Researchers have known for some time that human behavior happens in patterns. Rather than seek out new ways to interact with technology, humans default to the familiar.

Evidence to support people’s love of patterns is abundant. The architect Alexander Christopher recognized, and wrote extensively about, design patterns as early as the 1960s.

More recently, Charles Duhigg examined how the majority of our day to day lives are the product of our habits — which corresponds nicely to Nir Eyal’s work on habit forming products.

Given the influence of patterns over human behavior, it’s no surprise that using established design patterns in your work can be beneficial.

But repetition can also be the enemy of innovation. How can you design something new for your audience if you only focus on what’s come before?

If you want to learn how you utilize design patterns and still create original ideas to meet the needs of your end-users, read on.

 

The Good and Bad of Design Patterns

By definition, design patterns are established solutions to recurring problems. So for nearly any user interface designer, established patterns can be tremendously useful.

For example, positioning the login call to action at the upper right hand corner of the navigation is a classic UI design pattern. People know to look in that area of an interface, because they’ve used the same behavior to log in or check their profile for years.

You can see the pattern in use on the Interaction Design Foundation site:

idc

…and on LinkedIn:

li

…and The New York Times:

nyt

As I highlighted earlier, people enjoy the familiar. When an interface matches the user’s expectations, it reduces cognitive load, saves the user time, and makes the software more intuitive. That’s what gives these conventions lasting power.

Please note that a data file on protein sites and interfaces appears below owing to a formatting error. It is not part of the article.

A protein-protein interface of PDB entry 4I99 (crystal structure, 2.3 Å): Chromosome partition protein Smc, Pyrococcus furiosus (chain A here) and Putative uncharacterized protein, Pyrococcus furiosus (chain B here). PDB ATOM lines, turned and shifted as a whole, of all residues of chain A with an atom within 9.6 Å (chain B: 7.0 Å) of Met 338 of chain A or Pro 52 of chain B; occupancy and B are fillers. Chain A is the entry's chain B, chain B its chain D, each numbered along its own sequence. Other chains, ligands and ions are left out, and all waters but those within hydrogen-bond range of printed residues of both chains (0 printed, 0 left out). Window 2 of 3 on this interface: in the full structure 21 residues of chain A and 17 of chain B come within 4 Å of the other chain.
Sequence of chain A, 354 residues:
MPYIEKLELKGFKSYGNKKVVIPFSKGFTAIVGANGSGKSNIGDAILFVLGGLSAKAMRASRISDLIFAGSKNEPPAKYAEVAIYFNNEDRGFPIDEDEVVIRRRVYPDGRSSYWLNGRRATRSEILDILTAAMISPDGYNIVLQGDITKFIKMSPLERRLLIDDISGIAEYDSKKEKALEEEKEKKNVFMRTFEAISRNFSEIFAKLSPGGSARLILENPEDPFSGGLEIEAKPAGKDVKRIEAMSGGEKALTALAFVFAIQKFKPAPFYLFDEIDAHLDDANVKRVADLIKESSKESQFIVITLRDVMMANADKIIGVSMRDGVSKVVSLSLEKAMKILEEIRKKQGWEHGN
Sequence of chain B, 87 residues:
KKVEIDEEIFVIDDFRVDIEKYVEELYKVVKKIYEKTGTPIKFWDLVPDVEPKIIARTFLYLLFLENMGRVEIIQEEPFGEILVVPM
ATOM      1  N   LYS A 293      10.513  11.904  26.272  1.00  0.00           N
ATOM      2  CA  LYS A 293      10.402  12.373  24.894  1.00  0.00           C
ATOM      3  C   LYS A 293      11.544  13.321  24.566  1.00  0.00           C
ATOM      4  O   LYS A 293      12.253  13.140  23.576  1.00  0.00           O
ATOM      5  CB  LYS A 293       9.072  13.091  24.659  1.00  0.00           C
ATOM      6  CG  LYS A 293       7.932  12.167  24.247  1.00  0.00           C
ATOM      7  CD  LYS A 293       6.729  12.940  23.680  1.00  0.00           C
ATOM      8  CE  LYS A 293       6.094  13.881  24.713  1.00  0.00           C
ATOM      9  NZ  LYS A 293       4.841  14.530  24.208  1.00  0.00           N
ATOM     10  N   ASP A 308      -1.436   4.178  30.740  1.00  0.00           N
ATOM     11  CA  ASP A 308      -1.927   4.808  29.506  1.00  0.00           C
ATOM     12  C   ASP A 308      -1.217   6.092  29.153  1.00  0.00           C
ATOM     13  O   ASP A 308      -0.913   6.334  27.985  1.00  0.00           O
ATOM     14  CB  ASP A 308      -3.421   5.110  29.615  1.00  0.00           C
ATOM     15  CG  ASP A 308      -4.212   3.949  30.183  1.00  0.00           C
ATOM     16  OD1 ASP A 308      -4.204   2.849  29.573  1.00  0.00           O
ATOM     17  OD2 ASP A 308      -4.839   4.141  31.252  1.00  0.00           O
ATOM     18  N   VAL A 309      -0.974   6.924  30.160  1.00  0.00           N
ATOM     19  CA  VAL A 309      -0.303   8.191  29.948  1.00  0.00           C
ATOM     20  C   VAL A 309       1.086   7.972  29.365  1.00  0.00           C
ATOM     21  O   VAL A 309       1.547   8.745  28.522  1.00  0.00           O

What’s more, patterns have a number of advantages for your design process.

Utilizing a UI Pattern Saves You Time

Because you don’t have to design an interface from scratch, you’ll be able to move more quickly to testing and iterating your design.

You’ll Be Building on a Solution That Has Worked in the Past

Just like scientists standing on the shoulders of giants, you’ll be standing on the shoulders of, well, designers who solved similar challenges for their audience.

But it’s important to remember that patterns are only a starting place. They are models for your design, not fully-realized solutions to your users’ problems.

Over-Reliance on UI Design Patterns Can Easily Lead to an Under-Researched Design

That is to say, instead of uncovering a solution that’s optimal for your users, you could settle for what’s ready-made in a design pattern.